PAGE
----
Like prior outings, Ignis Spiritus has a rougher, heated production quality that screams analog without forsaking a modern crispness that helps making the “Intro” track a bit haunting before heading into the pounding “Firespirit of Rebellion”. The marching drum patterns of the main verses build a hostility that the infectious chorus kind of takes away from, but thankfully not in a bad way. The melodies continue to assert a bit of dominance while putting the listener at ease, as if to say all will be well between the bouts of obedient demands and a creepy conclusion that brings in a subtle darkness that drifts one further from life itself.
That firey tone continues through the EP, though “Primordial Storm” takes that melodic chorus into more of a viking-themed atmosphere without losing the commanding presence of the drums or the slower pacing that feels more akin to a memorial than anything else before sanity breaks and the storm unleashes its fury to wrap up the performance. Even “Astral Crypt” manages to weave in a hint of progressiveness in the guitar solo that has a bit of an Egyptian touch to feed into the Lovecraftian ramblings of the Necronomicon Exmortus and the Mad Arab himself in a shortlived bout of progressive exploration.
The only downfall to this release ends up being the closing track “Force and Fire”. While far from a bad track overall, the slower segments do seem to pad out the song , not to mention some of the faster verses feel more like a rehash of “Firespirit of Rebellion” towards the end. You could argue that could be said about the other tracks as well, but at least they present a unique enough attitude to not feel as if the band is just retreading something that works well for them. Now, had this been another three to four minute offering then some of these issues wouldn’t be as glaring or at times as tedious as they can be. Sadly, this is not the case and if they had done something a little more with the main passages and held off on some of the extensive bridges or interludes, this one would have flowed a lot more smoothly from start to finish than it does.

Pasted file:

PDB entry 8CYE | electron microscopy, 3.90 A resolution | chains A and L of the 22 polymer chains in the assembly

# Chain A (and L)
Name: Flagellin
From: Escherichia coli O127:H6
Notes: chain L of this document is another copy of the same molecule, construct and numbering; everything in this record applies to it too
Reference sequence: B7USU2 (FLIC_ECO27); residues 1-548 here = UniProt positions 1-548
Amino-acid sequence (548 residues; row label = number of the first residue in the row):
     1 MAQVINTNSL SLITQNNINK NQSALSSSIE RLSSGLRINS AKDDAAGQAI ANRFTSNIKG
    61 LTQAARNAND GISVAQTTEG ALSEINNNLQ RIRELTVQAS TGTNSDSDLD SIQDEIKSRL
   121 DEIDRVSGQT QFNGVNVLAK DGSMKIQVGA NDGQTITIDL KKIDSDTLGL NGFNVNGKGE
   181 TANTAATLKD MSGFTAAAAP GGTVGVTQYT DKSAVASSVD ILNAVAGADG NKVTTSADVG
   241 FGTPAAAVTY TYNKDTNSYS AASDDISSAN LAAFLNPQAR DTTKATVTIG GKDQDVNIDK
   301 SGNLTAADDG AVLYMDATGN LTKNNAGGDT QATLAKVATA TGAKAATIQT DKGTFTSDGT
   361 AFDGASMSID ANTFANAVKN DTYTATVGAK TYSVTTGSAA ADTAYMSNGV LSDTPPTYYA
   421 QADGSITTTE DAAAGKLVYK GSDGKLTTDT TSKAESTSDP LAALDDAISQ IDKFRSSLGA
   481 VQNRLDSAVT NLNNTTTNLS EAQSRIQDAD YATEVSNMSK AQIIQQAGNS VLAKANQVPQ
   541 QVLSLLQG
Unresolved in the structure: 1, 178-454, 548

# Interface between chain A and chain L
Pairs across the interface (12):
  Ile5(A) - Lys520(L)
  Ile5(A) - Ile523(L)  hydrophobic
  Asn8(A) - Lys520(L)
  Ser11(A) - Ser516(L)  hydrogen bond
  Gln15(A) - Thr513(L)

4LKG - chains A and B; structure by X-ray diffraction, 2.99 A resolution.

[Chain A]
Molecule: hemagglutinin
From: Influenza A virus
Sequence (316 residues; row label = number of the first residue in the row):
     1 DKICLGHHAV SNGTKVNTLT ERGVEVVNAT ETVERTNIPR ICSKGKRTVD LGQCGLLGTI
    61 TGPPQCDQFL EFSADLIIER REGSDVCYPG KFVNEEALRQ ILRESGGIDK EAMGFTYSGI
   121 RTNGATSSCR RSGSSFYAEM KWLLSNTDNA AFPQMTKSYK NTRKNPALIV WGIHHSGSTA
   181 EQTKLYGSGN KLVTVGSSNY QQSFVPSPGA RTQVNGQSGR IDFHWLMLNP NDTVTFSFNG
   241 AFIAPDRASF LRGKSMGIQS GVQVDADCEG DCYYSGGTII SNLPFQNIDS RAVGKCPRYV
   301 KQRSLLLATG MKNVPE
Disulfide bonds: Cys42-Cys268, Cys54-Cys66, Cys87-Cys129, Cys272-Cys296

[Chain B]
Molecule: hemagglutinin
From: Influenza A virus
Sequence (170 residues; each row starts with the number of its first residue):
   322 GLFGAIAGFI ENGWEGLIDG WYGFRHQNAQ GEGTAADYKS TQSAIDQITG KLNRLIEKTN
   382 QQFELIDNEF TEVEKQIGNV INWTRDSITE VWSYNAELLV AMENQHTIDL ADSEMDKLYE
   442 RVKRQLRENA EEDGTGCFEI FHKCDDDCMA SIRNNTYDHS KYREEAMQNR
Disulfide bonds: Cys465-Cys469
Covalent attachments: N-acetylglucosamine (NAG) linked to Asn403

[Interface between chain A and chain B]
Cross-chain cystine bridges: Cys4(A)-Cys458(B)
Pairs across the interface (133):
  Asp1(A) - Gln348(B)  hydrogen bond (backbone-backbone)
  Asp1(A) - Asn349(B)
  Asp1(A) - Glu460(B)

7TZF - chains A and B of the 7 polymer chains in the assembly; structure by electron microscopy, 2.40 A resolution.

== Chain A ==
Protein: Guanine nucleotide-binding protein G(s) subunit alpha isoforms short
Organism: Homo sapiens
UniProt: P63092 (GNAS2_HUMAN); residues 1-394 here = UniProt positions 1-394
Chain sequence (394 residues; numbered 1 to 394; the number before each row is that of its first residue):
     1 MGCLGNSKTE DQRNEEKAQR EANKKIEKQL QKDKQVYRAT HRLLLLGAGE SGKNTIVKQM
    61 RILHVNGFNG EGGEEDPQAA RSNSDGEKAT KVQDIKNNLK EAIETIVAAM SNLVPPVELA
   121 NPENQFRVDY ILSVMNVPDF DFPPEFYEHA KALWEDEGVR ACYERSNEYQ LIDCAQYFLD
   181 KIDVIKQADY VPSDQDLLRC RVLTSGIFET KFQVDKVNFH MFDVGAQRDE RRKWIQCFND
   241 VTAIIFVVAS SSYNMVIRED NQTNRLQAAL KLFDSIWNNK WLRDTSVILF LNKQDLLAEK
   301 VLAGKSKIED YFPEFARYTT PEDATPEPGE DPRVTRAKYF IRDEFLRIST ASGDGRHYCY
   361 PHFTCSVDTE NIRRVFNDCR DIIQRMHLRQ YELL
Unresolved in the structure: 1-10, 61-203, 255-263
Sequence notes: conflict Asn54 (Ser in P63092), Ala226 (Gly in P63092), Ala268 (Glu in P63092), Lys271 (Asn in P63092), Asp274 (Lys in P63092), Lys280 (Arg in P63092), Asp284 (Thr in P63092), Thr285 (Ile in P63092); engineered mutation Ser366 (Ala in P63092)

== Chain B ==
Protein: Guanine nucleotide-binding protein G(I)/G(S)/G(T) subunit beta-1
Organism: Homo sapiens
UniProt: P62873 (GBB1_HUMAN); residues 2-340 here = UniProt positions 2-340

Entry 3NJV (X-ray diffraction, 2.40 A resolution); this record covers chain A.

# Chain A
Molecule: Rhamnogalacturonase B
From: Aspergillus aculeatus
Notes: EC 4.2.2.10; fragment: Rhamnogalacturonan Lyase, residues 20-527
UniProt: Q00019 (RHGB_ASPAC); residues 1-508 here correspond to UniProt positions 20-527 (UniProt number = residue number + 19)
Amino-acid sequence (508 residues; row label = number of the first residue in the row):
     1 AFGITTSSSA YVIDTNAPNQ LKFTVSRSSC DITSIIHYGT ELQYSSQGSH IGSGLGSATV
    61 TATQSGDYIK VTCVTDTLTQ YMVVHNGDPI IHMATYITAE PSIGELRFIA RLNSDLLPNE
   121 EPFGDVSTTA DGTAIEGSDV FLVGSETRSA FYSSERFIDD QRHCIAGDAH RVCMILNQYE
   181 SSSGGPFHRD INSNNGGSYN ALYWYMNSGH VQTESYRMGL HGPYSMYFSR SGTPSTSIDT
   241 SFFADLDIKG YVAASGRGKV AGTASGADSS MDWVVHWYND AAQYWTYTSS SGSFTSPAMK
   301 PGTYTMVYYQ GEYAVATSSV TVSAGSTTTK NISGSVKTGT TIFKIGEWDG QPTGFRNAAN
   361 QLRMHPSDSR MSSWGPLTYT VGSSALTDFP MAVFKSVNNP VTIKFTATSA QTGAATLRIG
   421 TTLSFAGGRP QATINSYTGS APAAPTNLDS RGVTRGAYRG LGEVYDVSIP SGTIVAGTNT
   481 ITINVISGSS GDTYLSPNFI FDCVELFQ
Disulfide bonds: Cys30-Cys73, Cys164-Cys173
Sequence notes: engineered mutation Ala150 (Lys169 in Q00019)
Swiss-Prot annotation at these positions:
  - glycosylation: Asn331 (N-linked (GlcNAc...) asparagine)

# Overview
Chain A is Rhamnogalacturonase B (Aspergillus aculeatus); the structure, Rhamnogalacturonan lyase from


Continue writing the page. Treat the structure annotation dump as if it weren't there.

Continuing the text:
As anyone familiar with Flame would expect from the band, the duo show their dexterity perfectly in just a short amount of time. In just a few songs the listener is assaulted with one commanding, hellish landscape that seamlessly blends with melodic mourning and even a con-man sensation of safety. Sure, this may only be four songs and an intro after five years of silence following their previous Studio Perkele Sessions EP, but again we’re presented with one solid, hard-hitting cut after another that you’ll come back to time and again for a quick rush of top-notch blackened thrash. If you haven’t heard of Finland’s Flame before, than this new EP is the perfect jumping on point to finally make their acquaintance.